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Chemistry 104 Grades
The point is the unit of work in this course. Your grade for this course will be determined entirely by the number of points earned according to the following table:
Points are not considered to be earned until they have been documented in your notebook, with corresponding notebook page numbers recorded on the inside front cover.
Points may be earned on a variety of assignments:
Quizzes (1 point each): At the beginning of each class period a reading quiz is given on the first section (Mercury) of the chapter to be discussed that day. Quizzes are designed to be easy for those who have read the assignment and impossible for those who have not. The first three minutes of each class are devoted to the quiz. Students who are absent or late miss the opportunity to take the quiz. If you anticipate being absent, you may take the quiz before the scheduled quiz period. Quiz points are among the easiest points available and absent students will miss them sorely.
Tests (1 point each): Each chapter has a test associated with it. Tests are drawn from the second section (Sulfur) of each chapter. A test may have several questions on it and they must all be answered correctly for credit to be awarded. Tests are generally harder than quizzes, though they carry the same credit. You may retake tests as many times as you wish, but the questions differ from one copy of a test to the next. You may take no more than 3 tests per weekday. You may practice tests online, but only paper tests earn points.
Projects (1 point each): The third section of each chapter (Salt) describes an activity which generally results in the production of a particular substance. All projects are pass/fail and the criteria for passing are given at the end of each chapter. Projects are generally more time-consuming than tests, though they carry the same credit. Each project must be documented in the notebook as described in Appendix B of the textbook.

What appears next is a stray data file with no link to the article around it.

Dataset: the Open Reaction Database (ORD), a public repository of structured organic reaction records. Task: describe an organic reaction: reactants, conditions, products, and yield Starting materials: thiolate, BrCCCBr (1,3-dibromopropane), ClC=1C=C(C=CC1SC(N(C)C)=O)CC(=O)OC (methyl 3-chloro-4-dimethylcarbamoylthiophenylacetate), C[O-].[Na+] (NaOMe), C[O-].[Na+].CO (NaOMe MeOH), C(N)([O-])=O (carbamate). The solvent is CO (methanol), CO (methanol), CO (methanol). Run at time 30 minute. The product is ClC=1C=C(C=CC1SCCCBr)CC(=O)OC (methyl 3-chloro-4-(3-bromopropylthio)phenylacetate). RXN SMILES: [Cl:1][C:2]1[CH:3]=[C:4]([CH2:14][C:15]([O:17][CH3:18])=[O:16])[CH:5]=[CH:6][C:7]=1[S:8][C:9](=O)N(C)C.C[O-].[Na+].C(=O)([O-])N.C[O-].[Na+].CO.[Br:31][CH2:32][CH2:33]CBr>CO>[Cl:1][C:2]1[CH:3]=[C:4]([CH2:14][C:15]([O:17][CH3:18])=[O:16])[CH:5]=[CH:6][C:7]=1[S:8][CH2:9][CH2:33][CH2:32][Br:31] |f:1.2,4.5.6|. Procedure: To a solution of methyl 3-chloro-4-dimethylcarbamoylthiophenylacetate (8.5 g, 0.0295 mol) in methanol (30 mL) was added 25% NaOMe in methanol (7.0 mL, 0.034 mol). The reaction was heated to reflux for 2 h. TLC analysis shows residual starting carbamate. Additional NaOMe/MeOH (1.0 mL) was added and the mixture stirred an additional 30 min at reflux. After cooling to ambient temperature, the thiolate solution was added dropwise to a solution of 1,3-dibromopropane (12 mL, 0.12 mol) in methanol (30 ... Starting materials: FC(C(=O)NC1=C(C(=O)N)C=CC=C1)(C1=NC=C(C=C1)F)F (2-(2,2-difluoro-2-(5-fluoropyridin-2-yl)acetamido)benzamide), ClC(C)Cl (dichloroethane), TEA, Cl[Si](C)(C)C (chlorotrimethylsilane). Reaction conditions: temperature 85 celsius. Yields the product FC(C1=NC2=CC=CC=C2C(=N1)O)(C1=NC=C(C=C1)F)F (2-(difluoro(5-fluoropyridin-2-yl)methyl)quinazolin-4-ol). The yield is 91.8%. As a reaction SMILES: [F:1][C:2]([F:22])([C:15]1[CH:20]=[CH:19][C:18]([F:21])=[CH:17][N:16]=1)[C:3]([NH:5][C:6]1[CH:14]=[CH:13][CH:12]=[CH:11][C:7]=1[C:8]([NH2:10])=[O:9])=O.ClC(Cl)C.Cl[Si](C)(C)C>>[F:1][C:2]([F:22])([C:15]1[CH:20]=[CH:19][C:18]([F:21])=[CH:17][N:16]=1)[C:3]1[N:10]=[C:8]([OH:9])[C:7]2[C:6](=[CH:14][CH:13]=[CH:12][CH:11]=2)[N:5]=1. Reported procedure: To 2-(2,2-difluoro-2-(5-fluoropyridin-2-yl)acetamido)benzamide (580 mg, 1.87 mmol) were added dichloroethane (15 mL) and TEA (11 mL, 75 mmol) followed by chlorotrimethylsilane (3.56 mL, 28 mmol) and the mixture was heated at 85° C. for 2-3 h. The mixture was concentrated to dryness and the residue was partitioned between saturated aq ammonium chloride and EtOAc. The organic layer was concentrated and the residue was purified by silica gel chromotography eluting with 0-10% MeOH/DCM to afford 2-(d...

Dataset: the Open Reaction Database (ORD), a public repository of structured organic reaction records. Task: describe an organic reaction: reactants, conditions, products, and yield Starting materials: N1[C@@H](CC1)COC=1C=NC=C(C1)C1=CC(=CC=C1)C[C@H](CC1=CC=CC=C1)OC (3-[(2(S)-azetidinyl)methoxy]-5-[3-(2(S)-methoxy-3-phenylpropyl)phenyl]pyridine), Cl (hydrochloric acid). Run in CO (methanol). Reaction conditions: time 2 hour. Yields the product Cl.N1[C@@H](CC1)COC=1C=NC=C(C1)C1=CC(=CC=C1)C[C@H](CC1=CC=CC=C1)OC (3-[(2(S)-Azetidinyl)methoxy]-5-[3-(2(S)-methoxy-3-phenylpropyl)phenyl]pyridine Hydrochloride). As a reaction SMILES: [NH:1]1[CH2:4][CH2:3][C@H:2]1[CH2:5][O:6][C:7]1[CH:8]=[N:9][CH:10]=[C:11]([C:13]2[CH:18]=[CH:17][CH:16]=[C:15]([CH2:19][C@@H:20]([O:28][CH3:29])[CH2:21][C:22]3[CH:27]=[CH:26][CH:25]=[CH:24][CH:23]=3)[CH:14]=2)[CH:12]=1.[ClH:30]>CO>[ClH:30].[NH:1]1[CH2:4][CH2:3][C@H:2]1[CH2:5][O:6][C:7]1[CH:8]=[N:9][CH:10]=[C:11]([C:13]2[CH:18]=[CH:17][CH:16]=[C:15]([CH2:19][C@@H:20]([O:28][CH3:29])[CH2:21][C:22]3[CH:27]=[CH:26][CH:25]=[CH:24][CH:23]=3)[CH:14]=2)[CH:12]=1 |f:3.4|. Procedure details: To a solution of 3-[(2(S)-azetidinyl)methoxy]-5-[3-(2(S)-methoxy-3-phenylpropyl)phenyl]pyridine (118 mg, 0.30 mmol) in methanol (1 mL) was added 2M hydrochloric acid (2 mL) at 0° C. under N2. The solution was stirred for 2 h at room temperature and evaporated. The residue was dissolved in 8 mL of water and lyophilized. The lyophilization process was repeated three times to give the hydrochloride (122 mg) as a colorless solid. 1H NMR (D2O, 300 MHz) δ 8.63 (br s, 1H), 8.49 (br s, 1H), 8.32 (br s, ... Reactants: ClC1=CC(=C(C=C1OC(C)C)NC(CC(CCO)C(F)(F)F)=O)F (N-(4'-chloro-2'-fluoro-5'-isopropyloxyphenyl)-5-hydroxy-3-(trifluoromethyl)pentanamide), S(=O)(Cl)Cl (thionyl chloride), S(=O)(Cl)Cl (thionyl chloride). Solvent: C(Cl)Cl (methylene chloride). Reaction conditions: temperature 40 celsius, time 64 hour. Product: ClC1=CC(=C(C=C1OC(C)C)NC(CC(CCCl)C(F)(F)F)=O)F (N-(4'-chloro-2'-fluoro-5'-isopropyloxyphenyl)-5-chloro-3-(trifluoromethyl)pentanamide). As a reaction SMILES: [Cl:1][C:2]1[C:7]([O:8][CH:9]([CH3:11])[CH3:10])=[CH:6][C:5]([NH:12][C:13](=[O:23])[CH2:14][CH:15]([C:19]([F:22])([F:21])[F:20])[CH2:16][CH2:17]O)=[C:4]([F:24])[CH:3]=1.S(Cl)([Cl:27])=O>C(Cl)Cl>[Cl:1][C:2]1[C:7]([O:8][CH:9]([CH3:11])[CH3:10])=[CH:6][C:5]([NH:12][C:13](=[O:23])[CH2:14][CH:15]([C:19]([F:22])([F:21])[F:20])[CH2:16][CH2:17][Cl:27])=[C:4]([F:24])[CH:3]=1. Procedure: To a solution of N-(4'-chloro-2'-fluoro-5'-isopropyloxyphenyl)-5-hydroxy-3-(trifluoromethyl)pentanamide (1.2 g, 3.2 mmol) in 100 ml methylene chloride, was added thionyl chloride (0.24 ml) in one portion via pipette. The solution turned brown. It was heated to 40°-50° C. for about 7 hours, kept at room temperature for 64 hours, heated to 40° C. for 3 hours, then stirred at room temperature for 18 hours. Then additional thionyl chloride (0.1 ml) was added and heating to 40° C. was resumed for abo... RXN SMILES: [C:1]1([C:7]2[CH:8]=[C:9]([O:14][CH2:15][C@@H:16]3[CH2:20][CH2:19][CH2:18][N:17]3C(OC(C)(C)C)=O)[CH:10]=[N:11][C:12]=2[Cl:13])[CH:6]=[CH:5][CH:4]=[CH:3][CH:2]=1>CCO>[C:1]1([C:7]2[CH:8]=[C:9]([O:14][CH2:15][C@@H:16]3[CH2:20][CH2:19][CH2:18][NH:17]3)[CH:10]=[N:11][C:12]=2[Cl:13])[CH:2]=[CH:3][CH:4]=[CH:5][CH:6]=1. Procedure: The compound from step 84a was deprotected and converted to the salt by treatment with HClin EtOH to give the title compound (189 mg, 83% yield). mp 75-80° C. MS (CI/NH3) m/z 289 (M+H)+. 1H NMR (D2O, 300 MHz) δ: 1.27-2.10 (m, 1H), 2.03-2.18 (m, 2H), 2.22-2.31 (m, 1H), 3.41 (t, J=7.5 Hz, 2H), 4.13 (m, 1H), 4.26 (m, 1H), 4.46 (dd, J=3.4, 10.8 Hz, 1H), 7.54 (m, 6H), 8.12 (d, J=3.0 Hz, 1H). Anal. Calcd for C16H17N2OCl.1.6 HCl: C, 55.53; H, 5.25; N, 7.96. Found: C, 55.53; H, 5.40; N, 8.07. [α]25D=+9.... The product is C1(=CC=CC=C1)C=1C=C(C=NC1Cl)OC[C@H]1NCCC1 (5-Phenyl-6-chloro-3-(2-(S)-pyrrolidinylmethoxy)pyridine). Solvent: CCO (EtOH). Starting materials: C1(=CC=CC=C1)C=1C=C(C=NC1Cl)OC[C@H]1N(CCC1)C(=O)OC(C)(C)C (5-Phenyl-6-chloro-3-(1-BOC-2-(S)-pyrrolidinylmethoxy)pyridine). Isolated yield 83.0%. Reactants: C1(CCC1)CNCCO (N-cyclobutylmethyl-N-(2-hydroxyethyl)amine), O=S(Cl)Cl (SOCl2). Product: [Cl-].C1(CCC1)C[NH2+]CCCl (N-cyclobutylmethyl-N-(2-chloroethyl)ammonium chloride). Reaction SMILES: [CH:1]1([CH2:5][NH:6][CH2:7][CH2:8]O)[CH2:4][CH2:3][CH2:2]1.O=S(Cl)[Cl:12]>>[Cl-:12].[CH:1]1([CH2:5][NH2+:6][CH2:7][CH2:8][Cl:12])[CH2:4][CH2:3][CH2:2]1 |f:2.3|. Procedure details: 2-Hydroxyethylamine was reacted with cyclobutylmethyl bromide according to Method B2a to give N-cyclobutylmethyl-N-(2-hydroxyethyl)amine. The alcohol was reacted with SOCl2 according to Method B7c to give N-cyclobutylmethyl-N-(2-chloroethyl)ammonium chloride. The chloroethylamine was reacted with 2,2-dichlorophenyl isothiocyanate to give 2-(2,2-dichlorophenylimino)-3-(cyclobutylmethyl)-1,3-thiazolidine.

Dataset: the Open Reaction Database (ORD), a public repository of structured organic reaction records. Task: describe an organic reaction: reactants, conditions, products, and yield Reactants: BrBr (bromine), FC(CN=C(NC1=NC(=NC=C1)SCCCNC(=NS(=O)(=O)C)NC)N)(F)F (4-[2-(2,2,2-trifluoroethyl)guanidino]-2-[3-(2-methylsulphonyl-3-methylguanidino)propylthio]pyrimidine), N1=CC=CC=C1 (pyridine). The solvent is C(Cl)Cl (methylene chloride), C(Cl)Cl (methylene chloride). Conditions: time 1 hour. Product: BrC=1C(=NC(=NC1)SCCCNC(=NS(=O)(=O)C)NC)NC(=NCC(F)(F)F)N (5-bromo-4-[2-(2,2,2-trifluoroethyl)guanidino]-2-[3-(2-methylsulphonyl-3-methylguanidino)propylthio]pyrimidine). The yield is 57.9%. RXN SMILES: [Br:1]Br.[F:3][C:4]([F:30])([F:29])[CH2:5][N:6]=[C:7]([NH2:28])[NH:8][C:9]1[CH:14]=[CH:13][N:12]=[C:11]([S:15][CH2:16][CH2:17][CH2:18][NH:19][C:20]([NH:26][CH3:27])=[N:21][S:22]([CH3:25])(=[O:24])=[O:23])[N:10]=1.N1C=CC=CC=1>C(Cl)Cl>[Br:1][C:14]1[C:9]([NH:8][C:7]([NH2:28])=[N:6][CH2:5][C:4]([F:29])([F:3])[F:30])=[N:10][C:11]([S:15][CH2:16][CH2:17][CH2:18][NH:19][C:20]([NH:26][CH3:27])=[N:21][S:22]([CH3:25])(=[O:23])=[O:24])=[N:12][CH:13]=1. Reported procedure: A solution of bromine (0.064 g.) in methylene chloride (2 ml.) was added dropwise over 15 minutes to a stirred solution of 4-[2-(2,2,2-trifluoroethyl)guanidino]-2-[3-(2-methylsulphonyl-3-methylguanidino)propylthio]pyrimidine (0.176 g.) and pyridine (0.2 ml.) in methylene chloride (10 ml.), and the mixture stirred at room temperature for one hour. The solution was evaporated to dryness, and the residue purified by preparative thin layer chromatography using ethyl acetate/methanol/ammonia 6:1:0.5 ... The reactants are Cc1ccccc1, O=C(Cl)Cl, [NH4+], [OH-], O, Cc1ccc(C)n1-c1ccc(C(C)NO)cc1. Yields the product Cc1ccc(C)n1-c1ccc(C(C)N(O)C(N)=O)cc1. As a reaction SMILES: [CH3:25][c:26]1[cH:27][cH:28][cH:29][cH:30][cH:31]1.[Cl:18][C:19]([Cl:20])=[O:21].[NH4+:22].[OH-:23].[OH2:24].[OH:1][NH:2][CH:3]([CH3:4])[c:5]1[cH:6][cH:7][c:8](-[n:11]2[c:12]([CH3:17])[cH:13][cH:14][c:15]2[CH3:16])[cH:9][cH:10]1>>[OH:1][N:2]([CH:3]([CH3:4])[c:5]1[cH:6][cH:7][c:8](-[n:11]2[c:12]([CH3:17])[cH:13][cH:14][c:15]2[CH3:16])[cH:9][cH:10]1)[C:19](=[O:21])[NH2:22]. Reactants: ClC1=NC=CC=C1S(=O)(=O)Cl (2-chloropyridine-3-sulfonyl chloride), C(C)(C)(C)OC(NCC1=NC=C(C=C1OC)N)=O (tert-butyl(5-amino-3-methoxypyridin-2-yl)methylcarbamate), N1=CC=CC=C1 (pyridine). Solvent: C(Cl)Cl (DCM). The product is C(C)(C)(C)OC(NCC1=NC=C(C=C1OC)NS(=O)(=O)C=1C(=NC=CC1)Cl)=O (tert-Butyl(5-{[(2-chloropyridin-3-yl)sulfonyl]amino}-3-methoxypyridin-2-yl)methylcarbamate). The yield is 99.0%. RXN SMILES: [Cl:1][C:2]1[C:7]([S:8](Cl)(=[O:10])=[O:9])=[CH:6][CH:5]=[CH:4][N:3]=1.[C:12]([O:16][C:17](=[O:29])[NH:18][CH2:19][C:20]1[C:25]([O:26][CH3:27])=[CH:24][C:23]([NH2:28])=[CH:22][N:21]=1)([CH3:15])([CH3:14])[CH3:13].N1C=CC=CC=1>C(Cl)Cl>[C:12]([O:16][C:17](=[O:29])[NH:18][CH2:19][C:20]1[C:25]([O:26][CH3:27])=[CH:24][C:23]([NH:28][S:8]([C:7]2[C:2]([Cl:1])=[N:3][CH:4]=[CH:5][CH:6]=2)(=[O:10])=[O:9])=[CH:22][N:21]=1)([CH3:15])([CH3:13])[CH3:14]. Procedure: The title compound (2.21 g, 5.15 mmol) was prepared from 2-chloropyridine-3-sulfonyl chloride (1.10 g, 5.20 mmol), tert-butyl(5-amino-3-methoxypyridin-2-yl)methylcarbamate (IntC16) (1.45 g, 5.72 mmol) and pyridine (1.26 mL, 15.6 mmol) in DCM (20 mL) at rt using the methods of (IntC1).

Gold (1 point each): When you have earned 3 points (quiz, test, project) from a single chapter, you will be awarded a 4th point for the mastery of that chapter. It is therefore to your advantage to complete whole chapters rather than working on them piecemeal.
Platinum (4 points each): You may make a YouTube video on any of the projects. Your video must meet titling and editing standards to be coordinated with Brian Burns of the library. Videos of sufficient quality (I am the sole judge) will be awarded 4 points, which may be divided (2 each) between two students working on a joint video.
New Project (8 point total): Propose a new project that you think should have been included in Caveman Chemistry. Proposal (2 points): Write a proposal designed to convince me that your project belongs in Caveman Chemistry. Mercury (2 points): An historical, first-person story about how the technology came to be. Make sure your narrator corresponds to one or more of our archetypes. Sulfur (2 points): A description of the chemistry behind the project. Salt (2 points): Instructions for making a hands-on project). For each of these 4 assignments, the first point is awarded on the first draft and the second on the final draft. Each successful final draft will cite at least two sources.
Chemical Concepts Inventory (4 point each): You may take the Chemical Concepts Inventory twice—once at the beginning and once at the end of the semester. This short test attempts to assess your knowledge of basic chemical concepts rather than to test specific skills. You will receive 4 points provided that you correctly answer at least 25% of the questions. You may take the first CCI during either of the first two laboratory periods of the semester. You may take the second CCI during either of the last two laboratory periods of the semester.